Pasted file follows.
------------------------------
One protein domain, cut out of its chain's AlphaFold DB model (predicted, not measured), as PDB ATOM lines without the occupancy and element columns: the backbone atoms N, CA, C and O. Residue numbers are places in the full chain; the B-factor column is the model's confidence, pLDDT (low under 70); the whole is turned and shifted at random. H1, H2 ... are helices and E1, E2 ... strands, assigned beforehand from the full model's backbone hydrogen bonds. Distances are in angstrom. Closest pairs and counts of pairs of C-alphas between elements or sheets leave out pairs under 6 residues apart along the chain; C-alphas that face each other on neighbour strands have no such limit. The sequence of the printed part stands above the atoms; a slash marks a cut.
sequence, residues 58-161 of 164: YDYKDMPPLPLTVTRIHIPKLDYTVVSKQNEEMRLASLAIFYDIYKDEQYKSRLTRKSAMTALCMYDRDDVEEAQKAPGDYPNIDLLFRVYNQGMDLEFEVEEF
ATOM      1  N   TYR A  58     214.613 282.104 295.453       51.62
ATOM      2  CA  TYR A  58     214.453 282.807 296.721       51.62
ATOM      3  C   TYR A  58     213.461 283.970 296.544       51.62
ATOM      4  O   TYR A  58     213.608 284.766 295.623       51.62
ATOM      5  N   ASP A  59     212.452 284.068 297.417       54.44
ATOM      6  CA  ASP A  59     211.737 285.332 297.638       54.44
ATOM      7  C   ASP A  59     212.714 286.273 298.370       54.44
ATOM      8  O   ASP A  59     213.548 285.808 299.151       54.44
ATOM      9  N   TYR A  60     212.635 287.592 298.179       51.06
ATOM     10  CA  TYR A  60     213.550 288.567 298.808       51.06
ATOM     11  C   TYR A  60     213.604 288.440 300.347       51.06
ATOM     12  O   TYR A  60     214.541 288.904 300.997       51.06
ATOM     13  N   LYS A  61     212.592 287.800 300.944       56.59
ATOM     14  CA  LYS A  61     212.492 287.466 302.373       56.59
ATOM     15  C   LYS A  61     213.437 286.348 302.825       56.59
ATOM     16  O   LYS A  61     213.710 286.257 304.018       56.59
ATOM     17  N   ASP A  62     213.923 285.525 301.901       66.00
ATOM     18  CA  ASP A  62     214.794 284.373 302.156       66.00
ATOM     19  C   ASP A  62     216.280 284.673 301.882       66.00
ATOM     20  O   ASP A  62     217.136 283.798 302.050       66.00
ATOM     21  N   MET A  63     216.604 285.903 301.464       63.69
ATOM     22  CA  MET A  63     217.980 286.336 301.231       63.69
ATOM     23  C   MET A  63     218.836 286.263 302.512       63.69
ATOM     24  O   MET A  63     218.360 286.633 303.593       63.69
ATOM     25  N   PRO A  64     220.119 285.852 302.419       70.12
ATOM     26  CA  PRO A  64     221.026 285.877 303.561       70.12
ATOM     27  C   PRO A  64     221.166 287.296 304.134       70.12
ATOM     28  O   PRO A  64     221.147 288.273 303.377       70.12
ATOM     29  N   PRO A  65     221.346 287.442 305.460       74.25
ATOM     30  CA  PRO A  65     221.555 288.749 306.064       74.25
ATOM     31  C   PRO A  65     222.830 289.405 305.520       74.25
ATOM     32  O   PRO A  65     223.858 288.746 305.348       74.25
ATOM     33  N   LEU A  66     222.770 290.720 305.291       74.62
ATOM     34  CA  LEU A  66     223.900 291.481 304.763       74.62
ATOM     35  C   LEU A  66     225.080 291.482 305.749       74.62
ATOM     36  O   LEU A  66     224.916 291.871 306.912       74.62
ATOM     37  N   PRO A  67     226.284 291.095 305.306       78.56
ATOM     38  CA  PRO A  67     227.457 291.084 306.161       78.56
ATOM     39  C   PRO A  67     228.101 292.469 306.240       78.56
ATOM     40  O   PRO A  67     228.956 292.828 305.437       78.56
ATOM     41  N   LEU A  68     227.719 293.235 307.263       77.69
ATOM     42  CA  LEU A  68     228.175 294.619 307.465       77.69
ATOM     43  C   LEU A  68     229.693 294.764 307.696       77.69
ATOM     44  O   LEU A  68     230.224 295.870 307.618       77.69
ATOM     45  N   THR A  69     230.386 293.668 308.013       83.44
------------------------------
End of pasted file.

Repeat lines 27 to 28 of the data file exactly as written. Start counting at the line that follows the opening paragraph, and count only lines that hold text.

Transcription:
ATOM     26  CA  PRO A  64     221.026 285.877 303.561       70.12
ATOM     27  C   PRO A  64     221.166 287.296 304.134       70.12